By BARBARA POLICHETTI
The Providence Journal
December 24, 2007
There simply had to be a candy cane hooked over the top of each stocking's fuzzy cuffs and bulky Lifesavers "Storybooks" stuffed inside. Also, before our fingers found the fresh navel oranges that always filled out the stockings' toes, we knew we would snag mesh sacks filled with foil-wrapped chocolate coins.
There were other sweet traditions. We could always count on at least three boxes of Russell Stover candy -- wrapped in festive poinsettia-covered cellophane -- arriving at the house as family gifts during the holiday season. And although my grandmother always had Russell Stovers to offer us all year long, my sister and I never quite got the lay of the land when it came to the interior organization of those bonbon boxes, and we inevitably ended up biting into fluffy creams when we really wanted the tug of nougat.
At home, this led to a lot of rustling through the chocolate's crinkly waxy cups and lots of nibbling and spitting -- all of which would infuriate my mom, who would immediately confiscate the box and remind us that these were "fine chocolates" that were not to be wasted. She also diligently guarded the seasonal boxes of ribbon candy that were kept in the dining-room buffet and handled as if they were religious relics.
If we wanted a piece, my mother would reverently take one box off its shelf and carefully place it in the center of the dining-room table before we were allowed to pluck one of the colorful ruffled confections from the nest of corrugated cardboard that kept it from smashing into a million pieces. Taste mattered, but the true measure of quality was just how thin it was, and we would debate in detail how one batch compared to the next and which candy house had the finest touch.
Visits to the homes of friends and relatives revealed that Christmas candy traditions were as individual as other holiday practices, whether it is a penchant for blue bulbs in the electric window candles or a real pine tree in favor of a shiny metallic model.
Peanut brittle and gumdrops would fill platters and covered crystal candy dishes in some homes, while others would have bowls and jars shimmering with silver Hershey's kisses. Rum balls and homemade fudge could also be found in abundance, while New Year's Eve seem to prompt people to open up their stashes of the more sophisticated Andes and After Eight chocolate-mint confections.
A search of the Internet finds no consistent accounting of how we came to incorporate candy into the Christmas season. Maybe it stems from a time when pine trees were decorated with cookies and other sweets around the time of the winter solstice. Maybe the Dutch had a hand, with their tradition of giving children giant chocolate letters that spell their names or initials at Christmastime.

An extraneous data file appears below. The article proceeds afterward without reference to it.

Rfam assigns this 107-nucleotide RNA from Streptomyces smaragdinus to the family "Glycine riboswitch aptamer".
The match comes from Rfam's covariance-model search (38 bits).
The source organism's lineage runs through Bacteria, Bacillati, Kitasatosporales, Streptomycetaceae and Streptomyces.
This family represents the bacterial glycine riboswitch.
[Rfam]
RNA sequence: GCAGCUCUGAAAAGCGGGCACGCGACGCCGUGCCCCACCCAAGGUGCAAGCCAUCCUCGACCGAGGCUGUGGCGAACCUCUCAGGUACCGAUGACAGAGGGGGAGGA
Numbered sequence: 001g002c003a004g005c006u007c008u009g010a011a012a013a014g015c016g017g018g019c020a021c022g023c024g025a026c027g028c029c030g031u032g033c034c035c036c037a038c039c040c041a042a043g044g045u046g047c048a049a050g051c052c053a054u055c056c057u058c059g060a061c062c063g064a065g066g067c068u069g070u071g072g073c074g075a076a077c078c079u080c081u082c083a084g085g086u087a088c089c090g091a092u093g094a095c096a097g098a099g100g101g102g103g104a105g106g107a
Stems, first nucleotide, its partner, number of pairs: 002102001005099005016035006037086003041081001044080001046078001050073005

Maybe it all started with the candy cane that ostensibly had humble beginnings in the 17th century as a simple white sugar stick used to hush children during long church services.
Or maybe it's simply because the days are short, the weather is cold and we need something to soothe our sensibilities.
Whatever the origins of the Christmas candy, it's a combination that is clearly here to stay.
Christmas is the third-biggest holiday for the nation's candy makers, according to the National Confectioners Association. (First and second are Halloween and Easter, respectively.)
This year, winter holiday sales are expected to total $1.4 billion, according to spokeswoman Susan Fussell, at the association's Virginia offices.
"There really is no definitive story about how it all began," she said. "It seems that at Christmas, the traditions are very personal and individual and are customs that have been passed from one generation to another. What is common for one family might be completely unknown to another."
A 2004 survey by the association found that chocolate is the favorite food gift that Americans like to receive, while the much-maligned fruitcake came in last.
The association, which works to promote the candy industry -- from mom-and-pop shops to corporate giants such as Hershey and Cadbury -- says Dec. 26 is National Candy Cane Day. And in case anyone is wondering, 1.76 billion candy canes are made each year -- enough to stretch from Santa Claus, Ind., to North Pole, Ark., and back 32 times.
Statistics aside, it's a simple fact that candy was always part of our holiday festivities, and the tradition has been heralded in prose, poems and song lyrics.
So let sugarplums dance in your head, keep your spirits merry and light and may all your Christmases be sweet.
Distributed to subscribers for publication by
Scripps Howard News Service, http://www.scrippsnews.com